Attributed to the medieval copyist and artist al-Wasiti, “Dressed Women” [detail], completed in 1237 AD, illustration on paper, probably made in Baghdad, Iraq. Bibliothèque Nationale de France, manuscript Arabe, 5847, fol 59.

Join us this spring for the Leon Levy Foundation Lectures in Jewish Material Culture. Miriam Frenkel will deliver three lectures in a series entitled “The Matter of Things: Material Culture in the Medieval Islamicate World.” Lecture 1, “Texts and Textiles: The Cultural Meaning of Clothing and Ornaments in the Geniza Society,” will take place on Wednesday, February 5, at 6 pm.

Lecture 1, Wednesday, February 5
Lecture 2, Wednesday, February 12
Lecture 3, Wednesday, February 19

Additional support provided by The David Berg Foundation.


Textiles, clothing, and other body ornaments are significant cultural markers. In medieval Islamic and Jewish societies, the attired body symbolized human culture itself. It was the covered body which differentiated between human beings and animals. This lecture discusses the cultural, social, and economic significance of clothing and jewellery in these societies as manifested in wills and trousseau lists from the Geniza and also in contemporary Hebrew poetry which itself was conceived as “dressed up” language. Special attention will be given to the function of jewellery in this patriarchal society.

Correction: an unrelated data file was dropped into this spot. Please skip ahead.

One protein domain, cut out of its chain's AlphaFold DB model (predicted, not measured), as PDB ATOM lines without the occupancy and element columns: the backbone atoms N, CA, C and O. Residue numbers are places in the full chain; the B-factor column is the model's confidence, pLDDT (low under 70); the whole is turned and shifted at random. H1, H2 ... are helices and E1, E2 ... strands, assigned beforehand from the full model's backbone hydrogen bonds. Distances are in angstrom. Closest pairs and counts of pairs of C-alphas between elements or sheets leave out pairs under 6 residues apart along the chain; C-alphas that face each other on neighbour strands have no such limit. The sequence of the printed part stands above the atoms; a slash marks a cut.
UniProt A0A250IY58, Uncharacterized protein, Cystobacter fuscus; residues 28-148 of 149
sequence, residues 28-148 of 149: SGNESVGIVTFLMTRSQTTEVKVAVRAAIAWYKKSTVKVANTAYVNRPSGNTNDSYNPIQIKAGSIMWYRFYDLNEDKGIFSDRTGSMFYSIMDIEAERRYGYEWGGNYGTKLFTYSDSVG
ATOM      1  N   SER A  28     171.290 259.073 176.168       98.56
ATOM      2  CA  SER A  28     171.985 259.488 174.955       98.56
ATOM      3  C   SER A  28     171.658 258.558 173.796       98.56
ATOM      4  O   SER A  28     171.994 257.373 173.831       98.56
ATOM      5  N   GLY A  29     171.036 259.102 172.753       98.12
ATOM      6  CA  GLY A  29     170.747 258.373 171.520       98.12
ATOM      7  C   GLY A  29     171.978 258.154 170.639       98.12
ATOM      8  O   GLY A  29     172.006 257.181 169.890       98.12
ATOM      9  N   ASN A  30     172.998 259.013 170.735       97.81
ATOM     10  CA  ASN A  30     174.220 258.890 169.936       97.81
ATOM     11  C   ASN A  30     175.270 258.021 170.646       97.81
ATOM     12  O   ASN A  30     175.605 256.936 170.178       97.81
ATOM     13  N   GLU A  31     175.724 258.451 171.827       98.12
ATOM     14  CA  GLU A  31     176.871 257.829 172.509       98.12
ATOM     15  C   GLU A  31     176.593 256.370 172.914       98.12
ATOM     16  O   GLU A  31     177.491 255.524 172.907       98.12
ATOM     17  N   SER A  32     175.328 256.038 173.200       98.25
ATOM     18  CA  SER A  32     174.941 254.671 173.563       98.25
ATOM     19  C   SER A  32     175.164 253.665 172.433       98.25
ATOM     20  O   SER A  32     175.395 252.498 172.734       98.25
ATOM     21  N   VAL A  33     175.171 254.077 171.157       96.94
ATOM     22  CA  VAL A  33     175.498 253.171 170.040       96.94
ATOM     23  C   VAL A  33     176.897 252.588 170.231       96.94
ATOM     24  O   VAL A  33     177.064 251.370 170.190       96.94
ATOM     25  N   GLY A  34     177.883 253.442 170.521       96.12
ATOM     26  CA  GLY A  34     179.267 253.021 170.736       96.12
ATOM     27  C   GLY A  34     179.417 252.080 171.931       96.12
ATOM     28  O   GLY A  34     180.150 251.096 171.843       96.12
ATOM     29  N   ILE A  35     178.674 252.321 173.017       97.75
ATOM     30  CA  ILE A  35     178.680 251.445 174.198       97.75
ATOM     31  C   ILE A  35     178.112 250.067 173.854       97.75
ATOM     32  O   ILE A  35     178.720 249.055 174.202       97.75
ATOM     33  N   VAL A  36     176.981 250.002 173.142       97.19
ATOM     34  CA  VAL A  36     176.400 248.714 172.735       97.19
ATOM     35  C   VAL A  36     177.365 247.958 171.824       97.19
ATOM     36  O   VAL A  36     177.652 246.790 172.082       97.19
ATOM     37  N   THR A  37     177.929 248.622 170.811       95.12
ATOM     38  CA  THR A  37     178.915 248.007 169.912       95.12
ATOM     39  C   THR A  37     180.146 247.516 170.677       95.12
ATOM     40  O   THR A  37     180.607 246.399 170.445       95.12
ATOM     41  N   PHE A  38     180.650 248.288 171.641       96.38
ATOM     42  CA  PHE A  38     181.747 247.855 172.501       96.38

Miriam Frenkel is Associate Professor in the Department of Jewish History and the School of History at the Hebrew University. She is also the Menahem Ben Sasson Chair in Judaism and Islam through the Ages and vice president of the Society for Judeo-Arabic Studies [SJAS.]

Her main fields of research are: Geniza studies, cultural and social history of Medieval Judaism in the lands of Islam, and medieval cultural encounters between Judaism and Islam.

Her book “The Compassionate and Benevolent”: The Leading Elite in the Jewish Community of Alexandria in the Middle Ages (2006) was awarded the Shazzar Prize in 2007.

Frenkel has also published several articles on various aspects of medieval Jewish life under Islam including literacy, poverty, charity, pilgrimage, slavery, and material culture.